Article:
Rick Becker is a husband, father of seven, nursing instructor, and religious educator. A Catholic convert by way of G.K. Chesterton and the Catholic Worker movement, Rick has studied theology at Evangelical institutions as well as Franciscan University of Steubenville. He currently serves on the nursing faculty at Bethel College, Mishawaka, Indiana. You can find more of Rick’s writing at God-Haunted Lunatic.
“If properly revitalized, the Rosary is an aid and certainly not a hindrance to ecumenism!”
~ Pope St. John Paul II
Remember Tertio millennio adveniente? No worries if you don’t. Not many lay Catholics would remember it, and few even paid attention to it when it was released in 1994. It was St. John Paul II’s manifesto for how Church would usher in the third millennium once the year 2000 rolled around – “Y2K” as we used to call it. No doubt, if you’re my age at least, you’ll definitely remember that, and you’ll remember secretly freaking out about the possibility of civilization’s collapse as you watched the ball drop on New Year’s Eve, 1999. Did you buy a generator and lots of canned goods? Maybe stow away some cash and gasoline?
Anyway, now it’s 2018, and Y2K hubbub is a distant (and mildly embarrassing) memory. All that worry about computer breakdowns and rioting in the streets; all that anxiety about the “end of the world” – at least as we know it. *Pfft* – gone. All forgotten. Now we’re on to Wi-Fi, ubiquitous i-gizmos and driverless cars – yippee!
Pope John Paul, on the other hand, completely bypassed Y2K cataclysm angst. His was a more sanguine vision for the turn of the millennial calendar page, absent alarmism and, instead, optimistic and farsighted regarding what would follow Y2K – especially for the Church, for you and me. Let’s be clear, though, that the Pope was well aware that years ending in zeroes – even three zeroes – weren’t harbingers or omens in any way. Nonetheless, John Paul did see the year 2000 as a noteworthy demarcation between past and present, allowing for richer reflection and, possibly, renewal.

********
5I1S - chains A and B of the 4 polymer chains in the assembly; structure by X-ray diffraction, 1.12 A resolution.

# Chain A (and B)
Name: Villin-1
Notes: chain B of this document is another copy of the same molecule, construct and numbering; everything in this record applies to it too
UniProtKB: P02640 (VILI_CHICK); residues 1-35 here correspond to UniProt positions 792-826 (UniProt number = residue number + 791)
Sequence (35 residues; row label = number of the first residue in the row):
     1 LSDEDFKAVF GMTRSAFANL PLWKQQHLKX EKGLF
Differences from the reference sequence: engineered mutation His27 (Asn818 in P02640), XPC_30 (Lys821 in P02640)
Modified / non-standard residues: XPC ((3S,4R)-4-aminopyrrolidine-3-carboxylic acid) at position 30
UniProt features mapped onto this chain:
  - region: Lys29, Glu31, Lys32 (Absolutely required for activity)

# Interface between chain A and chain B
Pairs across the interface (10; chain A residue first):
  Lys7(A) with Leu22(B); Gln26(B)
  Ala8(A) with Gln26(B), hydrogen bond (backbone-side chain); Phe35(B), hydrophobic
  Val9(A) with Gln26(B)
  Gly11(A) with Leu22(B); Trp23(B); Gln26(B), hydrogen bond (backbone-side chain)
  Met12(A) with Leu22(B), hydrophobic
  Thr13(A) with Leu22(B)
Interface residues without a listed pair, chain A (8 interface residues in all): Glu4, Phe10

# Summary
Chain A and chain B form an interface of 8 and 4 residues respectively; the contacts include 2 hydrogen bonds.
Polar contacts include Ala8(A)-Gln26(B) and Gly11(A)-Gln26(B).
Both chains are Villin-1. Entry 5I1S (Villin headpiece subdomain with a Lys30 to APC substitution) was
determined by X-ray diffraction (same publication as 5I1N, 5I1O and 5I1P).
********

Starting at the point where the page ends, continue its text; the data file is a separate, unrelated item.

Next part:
That’s what Tertio millennio was all about. John Paul II, as usual, was prescient, and he anticipated the new millennium as a singular opportunity to ramp up the implementation of the as yet (at that time) untapped riches of Vatican Council II. “The best preparation for the new millennium,” the Pontiff wrote, “can only be expressed in a renewed commitment to apply, as faithfully as possible, the teachings of Vatican II to the life of every individual and of the whole Church” (TMA 20).
Those teachings, as articulated in the very first paragraph of the very first promulgated Conciliar document, comprise four interrelated emphases: Catechesis, evangelization, aggiornamento (or, openness to the modern world), and ecumenism. Through his writing and pastoral care, the Pope did much (to say the least) to unpack and actualize all four. He got us the Catechism, and now we have an authoritative resource to help know and understand what the Church actually teaches. He traveled the world and drew millions to hear him preach the Gospel, and he convinced us to go out and do the same no matter their state of life or circumstances. He certainly demonstrated an openness to modernity and embodied (again, especially by his global travels) the universal stretch of the Church’s arms, especially through her humanitarian works.
And then there were his efforts to heal division in the Body of Christ – a definitive, yet often overlooked, aim of Vatican II: “The sacred Council has set out…to foster whatever can promote union among all who believe in Christ” (SC 1). John Paul met with many leaders of Protestant, Orthodox and other Christian bodies, but also delighted in gathering with ordinary believers from all branches of the universal church (small “c”). The best example of this is the World Youth Day movement he launched in 1985. Sure, it was mainly a draw for Catholic young people, but WYDs from the start have always drawn folks from all necks of Christendom – not to mention those of other religious traditions and even no faith at all. Plus, despite the name, they’re not even so much about youth. If there’s any way to get to a World Youth Day, people go – young, old, and in between. They’re celebrations of love, and community, and goodwill, and peace. They’re events that bring out the best in people, regardless of religion or age or culture, and people are changed. If you’ve been to one, you know; if you haven’t, ask somebody who has.